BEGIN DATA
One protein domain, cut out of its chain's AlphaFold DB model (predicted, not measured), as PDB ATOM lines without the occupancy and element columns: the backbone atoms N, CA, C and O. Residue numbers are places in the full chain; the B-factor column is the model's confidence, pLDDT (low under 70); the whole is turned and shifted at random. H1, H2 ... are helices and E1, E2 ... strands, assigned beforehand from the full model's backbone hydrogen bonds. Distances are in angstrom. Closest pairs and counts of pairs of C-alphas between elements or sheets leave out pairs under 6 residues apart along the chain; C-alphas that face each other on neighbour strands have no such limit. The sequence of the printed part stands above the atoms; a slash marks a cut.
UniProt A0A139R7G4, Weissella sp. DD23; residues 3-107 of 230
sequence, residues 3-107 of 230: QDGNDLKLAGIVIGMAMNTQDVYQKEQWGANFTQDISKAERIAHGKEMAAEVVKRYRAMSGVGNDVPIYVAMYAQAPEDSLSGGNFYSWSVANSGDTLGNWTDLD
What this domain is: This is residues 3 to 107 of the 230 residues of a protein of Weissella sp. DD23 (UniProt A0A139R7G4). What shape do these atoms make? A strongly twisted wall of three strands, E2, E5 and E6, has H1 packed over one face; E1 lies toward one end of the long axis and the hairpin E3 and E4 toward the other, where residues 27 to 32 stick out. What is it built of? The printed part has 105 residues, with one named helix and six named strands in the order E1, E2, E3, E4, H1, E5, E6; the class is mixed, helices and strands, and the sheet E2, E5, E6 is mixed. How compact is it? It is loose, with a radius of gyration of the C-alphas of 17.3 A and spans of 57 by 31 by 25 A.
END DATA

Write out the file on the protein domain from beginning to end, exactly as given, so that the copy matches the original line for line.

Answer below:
One protein domain, cut out of its chain's AlphaFold DB model (predicted, not measured), as PDB ATOM lines without the occupancy and element columns: the backbone atoms N, CA, C and O. Residue numbers are places in the full chain; the B-factor column is the model's confidence, pLDDT (low under 70); the whole is turned and shifted at random. H1, H2 ... are helices and E1, E2 ... strands, assigned beforehand from the full model's backbone hydrogen bonds. Distances are in angstrom. Closest pairs and counts of pairs of C-alphas between elements or sheets leave out pairs under 6 residues apart along the chain; C-alphas that face each other on neighbour strands have no such limit. The sequence of the printed part stands above the atoms; a slash marks a cut.
UniProt A0A139R7G4, Weissella sp. DD23; residues 3-107 of 230
sequence, residues 3-107 of 230: QDGNDLKLAGIVIGMAMNTQDVYQKEQWGANFTQDISKAERIAHGKEMAAEVVKRYRAMSGVGNDVPIYVAMYAQAPEDSLSGGNFYSWSVANSGDTLGNWTDLD
What this domain is: This is residues 3 to 107 of the 230 residues of a protein of Weissella sp. DD23 (UniProt A0A139R7G4). What shape do these atoms make? A strongly twisted wall of three strands, E2, E5 and E6, has H1 packed over one face; E1 lies toward one end of the long axis and the hairpin E3 and E4 toward the other, where residues 27 to 32 stick out. What is it built of? The printed part has 105 residues, with one named helix and six named strands in the order E1, E2, E3, E4, H1, E5, E6; the class is mixed, helices and strands, and the sheet E2, E5, E6 is mixed. How compact is it? It is loose, with a radius of gyration of the C-alphas of 17.3 A and spans of 57 by 31 by 25 A.